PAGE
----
Born April 1958, Boddington, W.A. Died 25 February 2017, Ceduna, S.A.
It is with great sadness that we must inform you of the sudden death of Kunmanara (Pungkai) Bertani. I'm still trying to come to terms with this and it is difficult to write these words. Only two weeks ago, he and I had been exchanging photos and comments about new pieces he was working on. One of his messages was tinged with sadness about the pressures the old people were experiencing with modern bush life, that many were getting frail and dying and he was missing WA. After working closely with him for 9 years, his death is heartbreaking news.
Kunmanara was born Peter Bertani to an Italian father and a Balladong Nyoongar mother. He was the eldest of five children.
Kunmanara grew up in Boddington, W.A. This sacred place was a subject of some of his works; it is now the site of one of the largest gold mines in Australia. His Boddington paintings represent the open cut mine, at the centre of which is the sacred men's stone that has not been seen since the miners moved in.
Boddington as a subject perhaps encapsulates best the uneasy relationship he had with mining. As a young man, he worked at the mine and assisted the surveyors. He said to me once that he understands that we need mining, so in that sense he was not anti-mining. But he was angry and sad at the destruction of Country that mining brought, and the toxic rubbish that is left behind when a mine closes. More recently, he was resentful of the way mining companies used money to divide the young and old within communities. He believed it was how the miners "divided and conquered".
In the early 1980s, he moved for a period of time to Nyapari and was adopted by the Stevens family. Back then, there were no buildings and the founding of Tjungu Palya, where he started his painting career, was still about 20 years away. Kunmanara E. Stevens took him under her wing and gave him his Pitjantjatjara name, which became his artist name too. Kunmanara's brother, senior Law man and Tjungu Palya artist Keith Stevens, took him through the Law and remained an important influence in his life.
Kunmanara Bertani was again living at Nyapari for a short period when Kunmanara E. Stevens died. Feeling that the community had become too sad, he left Nyaparyi and settled in Ceduna. He began painting for Ceduna Aboriginal Arts & Cultural Centre in 2008 until early 2014, at which point he decided to work independently. He continued to express his Aboriginal culture through tjukurrpa paintings relating to Piltadi, Tali Tjuta and Nyoongar stories.
From 2013, he started becoming more overtly political in paintings such as One Land One Law, Colour My Country, Longa Longa Time, I bin Mine My Business, Now Everyone Cummin Mine My Business, and El Dorado, "I know it's here, somewhere?" He had expressed many times in recent years the need to speak more openly through his art about the dire political, social and economic situations still faced by many Aboriginal people. He really wanted to see a united Australia.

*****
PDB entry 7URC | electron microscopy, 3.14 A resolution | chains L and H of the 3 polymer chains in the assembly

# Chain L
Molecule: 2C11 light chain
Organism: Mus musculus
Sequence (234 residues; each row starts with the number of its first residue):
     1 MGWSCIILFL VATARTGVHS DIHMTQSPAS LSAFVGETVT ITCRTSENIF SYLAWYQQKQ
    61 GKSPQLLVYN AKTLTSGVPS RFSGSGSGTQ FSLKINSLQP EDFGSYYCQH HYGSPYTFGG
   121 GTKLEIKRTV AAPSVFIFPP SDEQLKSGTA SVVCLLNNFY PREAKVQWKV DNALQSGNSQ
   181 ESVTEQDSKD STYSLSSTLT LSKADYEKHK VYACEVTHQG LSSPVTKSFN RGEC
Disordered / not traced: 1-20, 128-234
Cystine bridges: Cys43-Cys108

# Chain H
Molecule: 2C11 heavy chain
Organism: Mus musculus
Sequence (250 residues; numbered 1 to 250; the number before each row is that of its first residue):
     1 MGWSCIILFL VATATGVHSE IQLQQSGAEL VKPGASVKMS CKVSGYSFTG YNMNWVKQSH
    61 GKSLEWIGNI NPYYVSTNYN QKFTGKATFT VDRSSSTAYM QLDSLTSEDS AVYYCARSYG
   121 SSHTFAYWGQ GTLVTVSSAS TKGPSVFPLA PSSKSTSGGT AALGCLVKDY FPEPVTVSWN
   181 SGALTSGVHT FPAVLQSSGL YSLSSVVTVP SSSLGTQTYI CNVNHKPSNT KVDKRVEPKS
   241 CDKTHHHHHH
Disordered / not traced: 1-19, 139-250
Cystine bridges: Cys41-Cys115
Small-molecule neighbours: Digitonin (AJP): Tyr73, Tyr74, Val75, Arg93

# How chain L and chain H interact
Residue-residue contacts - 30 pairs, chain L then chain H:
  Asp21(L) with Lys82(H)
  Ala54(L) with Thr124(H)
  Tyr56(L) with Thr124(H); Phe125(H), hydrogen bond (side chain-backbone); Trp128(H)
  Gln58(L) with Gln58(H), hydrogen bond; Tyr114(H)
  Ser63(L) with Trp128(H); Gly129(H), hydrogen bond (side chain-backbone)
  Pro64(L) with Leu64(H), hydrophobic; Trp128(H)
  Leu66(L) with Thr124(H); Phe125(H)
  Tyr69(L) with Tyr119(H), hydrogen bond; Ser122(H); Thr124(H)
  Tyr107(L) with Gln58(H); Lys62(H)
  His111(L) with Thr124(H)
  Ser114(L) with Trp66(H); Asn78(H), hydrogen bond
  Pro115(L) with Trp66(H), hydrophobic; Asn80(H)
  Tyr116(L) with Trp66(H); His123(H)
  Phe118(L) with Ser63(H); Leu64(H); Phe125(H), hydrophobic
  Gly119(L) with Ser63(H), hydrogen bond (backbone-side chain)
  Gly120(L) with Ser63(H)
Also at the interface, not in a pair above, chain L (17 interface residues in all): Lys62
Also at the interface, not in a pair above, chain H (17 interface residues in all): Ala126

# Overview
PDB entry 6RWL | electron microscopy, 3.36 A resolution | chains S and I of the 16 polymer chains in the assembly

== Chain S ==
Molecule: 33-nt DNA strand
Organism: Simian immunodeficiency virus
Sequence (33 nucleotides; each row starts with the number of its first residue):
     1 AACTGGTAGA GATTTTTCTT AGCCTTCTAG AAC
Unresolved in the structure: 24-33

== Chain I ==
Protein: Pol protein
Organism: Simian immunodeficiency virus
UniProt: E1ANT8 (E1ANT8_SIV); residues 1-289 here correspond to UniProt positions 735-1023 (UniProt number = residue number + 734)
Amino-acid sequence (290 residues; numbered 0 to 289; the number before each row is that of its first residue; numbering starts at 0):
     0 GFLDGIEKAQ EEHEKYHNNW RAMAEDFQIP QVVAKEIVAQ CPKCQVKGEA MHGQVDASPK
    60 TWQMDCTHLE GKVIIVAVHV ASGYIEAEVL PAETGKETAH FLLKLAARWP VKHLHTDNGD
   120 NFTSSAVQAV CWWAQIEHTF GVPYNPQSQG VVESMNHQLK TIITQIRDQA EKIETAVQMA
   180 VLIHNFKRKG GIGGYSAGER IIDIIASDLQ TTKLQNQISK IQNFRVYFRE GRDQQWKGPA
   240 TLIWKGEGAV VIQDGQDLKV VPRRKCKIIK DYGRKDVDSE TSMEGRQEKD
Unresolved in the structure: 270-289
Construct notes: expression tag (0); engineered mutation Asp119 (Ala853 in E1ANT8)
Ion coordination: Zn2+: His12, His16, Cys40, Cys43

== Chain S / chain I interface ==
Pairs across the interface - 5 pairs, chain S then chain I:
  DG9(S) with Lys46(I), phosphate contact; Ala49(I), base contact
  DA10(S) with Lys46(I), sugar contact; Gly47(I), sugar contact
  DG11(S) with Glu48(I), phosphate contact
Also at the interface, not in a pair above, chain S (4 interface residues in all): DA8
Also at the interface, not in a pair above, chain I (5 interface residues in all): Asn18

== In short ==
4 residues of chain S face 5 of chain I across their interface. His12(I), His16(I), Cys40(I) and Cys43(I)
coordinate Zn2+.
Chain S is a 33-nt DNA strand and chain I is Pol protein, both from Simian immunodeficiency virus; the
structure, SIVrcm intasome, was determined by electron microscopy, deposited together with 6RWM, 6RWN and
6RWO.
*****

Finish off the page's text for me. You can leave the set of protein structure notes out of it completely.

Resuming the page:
Kunmanara's paintings possess the power to transfix and amaze people. In all the years we exhibited his work, I rarely came across anyone who was not impressed by it. His large works are particularly awe-inspiring. He described the feeling of painting the large works as "being on Country". Painting gave him the means to travel back to Country no matter where he was. I once joked with him that he must be channeling his Italian heritage as well because the arched patterning of his dots occasionally looked like Roman mosaics. He laughed and said that had never occurred to him. He was proud of his Italian heritage and boasted of being a gourmet bush cook who liked a good coffee with his roasted kangaroo tail; his grandmother called him Pedro.
During his career, Kunmanara's works were acquired by the Art Gallery of South Australia, Artbank, Adelaide Airport Limited, Edith Cowan University, Lipman Karas Adelaide, London & Hong Kong, W. & V. McGeoch Collection, Lagerberg Swift Collection, Marshall Collection, and Merenda Collection. Numerous other works are in private collections around Australia and internationally. We are deeply grateful to each and every one of you who supported him. It gave him great pride to know his works were out in the world and his most fervent hope was that through them, people would come to love and respect his culture and Country as much as he did.
Our thoughts are with Kunmanara's Nyoongar, Italian and Pitjantjatjara families - especially his partner and seven children - and his communities and friends in WA and SA during this very sad time. I would like to acknowledge the tremendous support that Pam Diment in Ceduna gave him throughout his time there.
We have had the immense privilege of being his sole gallery representative at his request since 2008. I will remember him for his wicked sense of humour, his "take no prisoners" politics, his cultural advocacy, our long colourful conversations, and of course, his beautifully stirring art. He was a talent lost too soon.
Image: Kunmanara P. Bertani, Nyapari Ngura Wiru, 2012 acrylic on canvas H179.8 x W278.9 cm.